As of late, some of the most popular handpainted wallpapers seem to be those bird, flower, and tree prints by de Gournay (see above) and Gracie. Certainly they are lovely, easy to live with, and quite elegant too. And if someone wanted to make a donation of this paper to my home, I would not refuse. However, what I wish to see more of is the colorful, exuberant scenic Chinese paper that once adorned some of America's finest homes.
Of course Winterthur's Chinese Parlor is one of the most famous rooms in America. The Chinese paper was painted between 1775 and 1800 is known as "Pastimes and Leisure Scenes of Chinese Life" because it depicts scenes of Chinese people strolling through gardens and studying. Henry Francis Du Pont obtained the paper from designer Nancy McClelland in 1928. Because the paper panels were 12 feet long, Du Pont had to create a room tall enough to accommodate the paper's length.
A detail of the Chinese Parlor's paper.
Henry Davis Sleeper purchased this scenic paper in the early 20th century for his summer home Beauport. In what is called The China Trade Room, the paper depicts both the rice and the porcelain trades. The paper dates back to late 18th century when it was originally imported from China by the Philadelphia banker Robert Morris, although Morris never used the panels. The paper remained crated until it was discovered in the early 1900s.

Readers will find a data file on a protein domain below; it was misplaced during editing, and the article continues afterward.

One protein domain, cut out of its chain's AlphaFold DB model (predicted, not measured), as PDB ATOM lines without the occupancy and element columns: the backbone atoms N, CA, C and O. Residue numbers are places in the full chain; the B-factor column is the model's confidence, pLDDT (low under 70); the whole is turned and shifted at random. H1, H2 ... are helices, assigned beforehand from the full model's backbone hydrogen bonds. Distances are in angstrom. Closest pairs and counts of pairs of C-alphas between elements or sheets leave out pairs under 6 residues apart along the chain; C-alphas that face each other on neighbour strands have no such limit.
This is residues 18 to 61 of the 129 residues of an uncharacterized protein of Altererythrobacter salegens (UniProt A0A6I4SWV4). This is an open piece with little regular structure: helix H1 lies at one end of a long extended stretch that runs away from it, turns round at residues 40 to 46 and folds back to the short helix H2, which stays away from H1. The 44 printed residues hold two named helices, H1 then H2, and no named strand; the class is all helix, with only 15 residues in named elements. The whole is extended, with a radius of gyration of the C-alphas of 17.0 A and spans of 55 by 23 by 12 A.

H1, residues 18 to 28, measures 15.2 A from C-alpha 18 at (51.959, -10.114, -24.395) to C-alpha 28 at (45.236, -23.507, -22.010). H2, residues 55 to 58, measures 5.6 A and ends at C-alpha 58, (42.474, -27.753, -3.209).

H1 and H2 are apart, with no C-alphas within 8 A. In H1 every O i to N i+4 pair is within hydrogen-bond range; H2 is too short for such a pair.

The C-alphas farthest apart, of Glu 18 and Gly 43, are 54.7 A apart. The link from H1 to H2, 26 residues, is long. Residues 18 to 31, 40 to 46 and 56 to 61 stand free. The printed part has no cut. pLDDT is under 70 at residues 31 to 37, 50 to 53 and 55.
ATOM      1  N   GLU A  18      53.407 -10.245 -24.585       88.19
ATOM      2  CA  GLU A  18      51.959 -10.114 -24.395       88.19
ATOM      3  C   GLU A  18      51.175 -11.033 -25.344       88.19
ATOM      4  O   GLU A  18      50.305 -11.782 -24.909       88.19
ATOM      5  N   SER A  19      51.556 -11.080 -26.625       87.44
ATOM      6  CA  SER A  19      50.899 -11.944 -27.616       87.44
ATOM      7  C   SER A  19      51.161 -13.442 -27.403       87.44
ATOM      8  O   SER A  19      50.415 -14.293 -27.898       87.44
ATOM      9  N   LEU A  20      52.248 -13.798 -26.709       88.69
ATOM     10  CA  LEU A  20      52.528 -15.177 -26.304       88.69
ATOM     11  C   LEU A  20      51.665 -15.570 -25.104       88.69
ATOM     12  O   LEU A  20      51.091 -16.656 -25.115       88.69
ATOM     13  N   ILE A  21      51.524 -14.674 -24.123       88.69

Even Billy Baldwin had an appreciation for this paper in this 1950s era room that he designed.
What I've also noticed is that gloriously unrestrained architectural details and valances seem to go hand in hand with this colorful Chinese paper. There is often fretwork molding, pagoda pediments over doorways and windows, and scrolled pelmets that decorate these Chinese themed rooms. Unfortunately, papering an entire room in scenic wallpaper can be rather expensive, and some people might be apprehensive about having that much color and pattern on one's walls. However, what about framing a panel or two to hang on the walls? At the very least, I might be tempted to copy some of those wonderful valances for my windows.
(Image at top courtesy of de Gournay. Chinese Parlor photo #1 from Winterthur's flickr photostream; Chinese Parlor photo #2 from HOUSE AND GARDEN'S NEW COMPLETE GUIDE TO INTERIOR DECORATION: FIFTH EDITION). Beauport photo from their website. Billy Baldwin photo from House & Garden's Complete Guide to Interior Decoration.)